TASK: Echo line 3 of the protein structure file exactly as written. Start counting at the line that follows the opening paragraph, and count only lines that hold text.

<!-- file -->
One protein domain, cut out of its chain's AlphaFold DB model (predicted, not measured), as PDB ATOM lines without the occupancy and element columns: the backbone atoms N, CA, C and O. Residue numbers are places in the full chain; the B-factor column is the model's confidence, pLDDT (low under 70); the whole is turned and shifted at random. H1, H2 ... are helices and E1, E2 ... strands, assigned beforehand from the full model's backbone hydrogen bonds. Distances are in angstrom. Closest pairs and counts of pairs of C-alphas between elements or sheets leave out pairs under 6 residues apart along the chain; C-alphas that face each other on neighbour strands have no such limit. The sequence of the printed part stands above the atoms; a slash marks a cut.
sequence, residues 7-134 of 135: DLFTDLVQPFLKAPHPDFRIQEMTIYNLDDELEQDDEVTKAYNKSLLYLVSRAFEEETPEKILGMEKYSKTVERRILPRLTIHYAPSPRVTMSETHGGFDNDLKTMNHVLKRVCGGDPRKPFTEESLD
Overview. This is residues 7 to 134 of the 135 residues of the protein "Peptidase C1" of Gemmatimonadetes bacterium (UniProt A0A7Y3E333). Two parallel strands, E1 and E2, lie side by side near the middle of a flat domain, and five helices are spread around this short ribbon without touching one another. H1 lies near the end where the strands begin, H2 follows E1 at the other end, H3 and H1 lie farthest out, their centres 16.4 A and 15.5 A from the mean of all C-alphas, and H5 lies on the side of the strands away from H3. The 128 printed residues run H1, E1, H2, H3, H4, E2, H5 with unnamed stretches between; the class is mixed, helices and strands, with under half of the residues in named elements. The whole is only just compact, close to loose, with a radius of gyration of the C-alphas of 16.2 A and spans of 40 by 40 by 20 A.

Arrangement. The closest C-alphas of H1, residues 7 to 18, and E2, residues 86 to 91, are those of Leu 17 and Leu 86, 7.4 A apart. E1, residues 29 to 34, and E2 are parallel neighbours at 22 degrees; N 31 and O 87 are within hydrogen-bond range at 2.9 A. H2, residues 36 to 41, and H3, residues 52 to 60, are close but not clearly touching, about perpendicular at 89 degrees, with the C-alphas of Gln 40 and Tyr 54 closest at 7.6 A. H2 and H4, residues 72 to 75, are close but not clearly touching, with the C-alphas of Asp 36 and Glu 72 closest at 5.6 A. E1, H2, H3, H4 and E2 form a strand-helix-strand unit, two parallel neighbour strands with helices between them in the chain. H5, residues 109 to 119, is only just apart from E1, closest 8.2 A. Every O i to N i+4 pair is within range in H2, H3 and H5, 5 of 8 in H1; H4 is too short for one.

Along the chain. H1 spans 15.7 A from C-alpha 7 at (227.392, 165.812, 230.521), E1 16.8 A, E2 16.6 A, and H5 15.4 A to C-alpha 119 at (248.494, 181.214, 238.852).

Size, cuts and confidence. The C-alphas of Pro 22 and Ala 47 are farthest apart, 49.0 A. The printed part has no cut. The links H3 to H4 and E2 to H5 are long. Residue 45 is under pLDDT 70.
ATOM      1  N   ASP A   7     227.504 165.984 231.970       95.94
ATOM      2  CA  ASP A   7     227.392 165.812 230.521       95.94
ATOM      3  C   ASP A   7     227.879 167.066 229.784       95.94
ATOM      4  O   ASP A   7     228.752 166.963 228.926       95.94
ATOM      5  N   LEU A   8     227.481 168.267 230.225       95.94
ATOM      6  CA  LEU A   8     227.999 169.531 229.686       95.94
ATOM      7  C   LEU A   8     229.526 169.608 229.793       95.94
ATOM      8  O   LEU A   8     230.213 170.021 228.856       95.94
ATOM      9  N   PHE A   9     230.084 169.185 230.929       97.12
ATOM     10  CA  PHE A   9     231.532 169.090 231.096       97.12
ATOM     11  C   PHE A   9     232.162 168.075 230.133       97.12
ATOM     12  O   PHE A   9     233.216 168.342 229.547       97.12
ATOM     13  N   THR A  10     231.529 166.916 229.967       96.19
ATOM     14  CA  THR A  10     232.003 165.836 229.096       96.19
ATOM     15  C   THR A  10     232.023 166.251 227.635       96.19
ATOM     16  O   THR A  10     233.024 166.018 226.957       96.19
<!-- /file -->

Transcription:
Arrangement. The closest C-alphas of H1, residues 7 to 18, and E2, residues 86 to 91, are those of Leu 17 and Leu 86, 7.4 A apart. E1, residues 29 to 34, and E2 are parallel neighbours at 22 degrees; N 31 and O 87 are within hydrogen-bond range at 2.9 A. H2, residues 36 to 41, and H3, residues 52 to 60, are close but not clearly touching, about perpendicular at 89 degrees, with the C-alphas of Gln 40 and Tyr 54 closest at 7.6 A. H2 and H4, residues 72 to 75, are close but not clearly touching, with the C-alphas of Asp 36 and Glu 72 closest at 5.6 A. E1, H2, H3, H4 and E2 form a strand-helix-strand unit, two parallel neighbour strands with helices between them in the chain. H5, residues 109 to 119, is only just apart from E1, closest 8.2 A. Every O i to N i+4 pair is within range in H2, H3 and H5, 5 of 8 in H1; H4 is too short for one.